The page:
The new emerging hierarchy of publishing legitimacy

A new hierarchy of legitimacy is emerging among independent writers and authors. It’s a direct consequence of the self-publishing revolution, and the growing realization that the most they can expect is satisfaction with seeing their dream in print without riches or fame. A similar hierarchy has already emerged among filmmakers, and I’d bet musicians as … More The new emerging hierarchy of publishing legitimacy

Restoring the environment is a good thing. Or maybe not?

One of the great things about speculative fiction is the power to challenge strongly held values in the safety of a society that exists only in the writer’s imagination. In the Pacific Northwest, at least on the wet side of the Cascade Mountains, we’re all “green,” that is, we believe in letting trees grow unmolested, … More Restoring the environment is a good thing. Or maybe not?

Review: Nature’s Confession is an impressive sci-fi epic

Nature’s Confession is an impressive sci-fi epic with a multi-versal scope. On the one hand, it’s a young adult romance featuring a mixed-race boy named “Boy” and his infatuation with Valentine, a red-haired beauty with a talent for particle physics. On the other, it’s a speculative story of a family falling on hard emotional times … More Review: Nature’s Confession is an impressive sci-fi epic

Review: Why can’t climate change be funny and romantic, too?

One of my pet peeves about environmental activists and climate change activists in particular is their shriveled sense of humor. Not all, mind you, but most beat a constant drum of doom and gloom that makes me want to jump off a cliff. Way to crucify my Jesus, people! That’s why it’s refreshing to read … More Review: Why can’t climate change be funny and romantic, too?

Why Ursula K. Le Guin’s speech was misguided and wrong.

Ursula K. Le Guin’s November 19 speech at the National Book Awards in New York struck a nerve. My nerve. In six minutes, after accepting the Medal for Distinguished Contribution to American Letters, the grande dame of American science fiction and fantasy lambasted her own publishers who charge libraries “six or seven times the price … More Why Ursula K. Le Guin’s speech was misguided and wrong.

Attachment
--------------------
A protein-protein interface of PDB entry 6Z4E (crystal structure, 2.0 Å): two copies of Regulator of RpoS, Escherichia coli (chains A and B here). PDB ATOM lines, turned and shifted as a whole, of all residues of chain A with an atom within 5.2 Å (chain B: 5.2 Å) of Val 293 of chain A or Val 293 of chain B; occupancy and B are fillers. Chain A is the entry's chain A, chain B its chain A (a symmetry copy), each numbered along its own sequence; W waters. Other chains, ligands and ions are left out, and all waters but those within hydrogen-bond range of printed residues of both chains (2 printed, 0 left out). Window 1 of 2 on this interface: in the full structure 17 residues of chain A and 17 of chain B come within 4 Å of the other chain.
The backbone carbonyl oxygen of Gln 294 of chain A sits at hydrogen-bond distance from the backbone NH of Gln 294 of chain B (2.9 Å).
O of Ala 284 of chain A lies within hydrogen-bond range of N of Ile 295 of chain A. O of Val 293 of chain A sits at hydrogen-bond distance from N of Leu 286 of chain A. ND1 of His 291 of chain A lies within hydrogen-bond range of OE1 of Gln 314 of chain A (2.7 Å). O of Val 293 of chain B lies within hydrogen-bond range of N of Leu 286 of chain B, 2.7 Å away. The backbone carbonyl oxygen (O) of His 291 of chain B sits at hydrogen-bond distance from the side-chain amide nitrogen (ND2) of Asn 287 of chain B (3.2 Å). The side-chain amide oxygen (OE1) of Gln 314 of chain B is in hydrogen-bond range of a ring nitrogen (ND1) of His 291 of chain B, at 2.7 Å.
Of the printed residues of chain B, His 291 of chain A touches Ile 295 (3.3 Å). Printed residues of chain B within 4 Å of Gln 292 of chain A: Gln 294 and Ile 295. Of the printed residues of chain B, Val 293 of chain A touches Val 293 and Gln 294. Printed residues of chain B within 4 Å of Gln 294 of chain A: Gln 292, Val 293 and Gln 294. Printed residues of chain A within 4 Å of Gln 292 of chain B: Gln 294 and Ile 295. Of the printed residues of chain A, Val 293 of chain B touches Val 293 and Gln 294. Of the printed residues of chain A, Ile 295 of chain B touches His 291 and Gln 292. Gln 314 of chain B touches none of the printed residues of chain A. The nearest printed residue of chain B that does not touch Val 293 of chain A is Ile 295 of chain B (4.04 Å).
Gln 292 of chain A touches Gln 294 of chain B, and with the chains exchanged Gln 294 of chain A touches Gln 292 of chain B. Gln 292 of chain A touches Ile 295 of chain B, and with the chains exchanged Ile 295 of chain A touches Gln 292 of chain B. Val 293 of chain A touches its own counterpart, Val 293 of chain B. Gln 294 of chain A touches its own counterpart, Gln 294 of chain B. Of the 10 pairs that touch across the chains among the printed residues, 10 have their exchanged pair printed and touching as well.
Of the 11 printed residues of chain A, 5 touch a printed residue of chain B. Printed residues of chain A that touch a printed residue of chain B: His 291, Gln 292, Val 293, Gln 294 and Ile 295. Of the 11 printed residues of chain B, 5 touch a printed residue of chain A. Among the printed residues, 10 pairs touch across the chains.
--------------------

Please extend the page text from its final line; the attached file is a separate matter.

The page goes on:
Has Game of Thrones reached its sell-by date?

Ok, so I’m late to the party, but I just spent the last six or eight weeks (I’ve lost count) reading the 1,123-page paperback edition of George R.R. Martin’s A Dance With Dragons, book five of the A Song of Ice and Fire series, mostly because my obsessive-compulsive tendencies prevented me from abandoning the door-stopper. … More Has Game of Thrones reached its sell-by date?

Is fiction about climate change for real?

The movie Interstellar opens on November 7 and climate change drives the story. Stills and leaked reports about its plot point to an agriculture irreparably damaged by global warming, forcing the protagonist to leave Earth in search of greener pastures. Commentators are lumping Interstellar into the current crop of post-apocalyptic thrillers, which include Hunger Games … More Is fiction about climate change for real?

Utopia vs dystopia smackdown: Guess who wins.

Too dark. Too depressing. Too frightening. These are the comments some critics and authors apply to the crop of movies and novels drawing viewers and readers to the multiplexes and bookstores these days. From the Maze Runner to Divergent, dystopias dominate the best-seller and blockbuster categories, and culture watchers wonder if the public has lost … More Utopia vs dystopia smackdown: Guess who wins.

Review: Peak oil fuels this dystopian survivalist novel

Scientists, pundits, and self-appointed prophets paint the impact of climate change with brushstrokes of extreme weather, upended economies, and pandemic disease. It’s up to writers and artists to imagine the effects of these changes on human relationships. More and more writers are examining the possibilities and dangers of life in a warming world, including Jennifer … More Review: Peak oil fuels this dystopian survivalist novel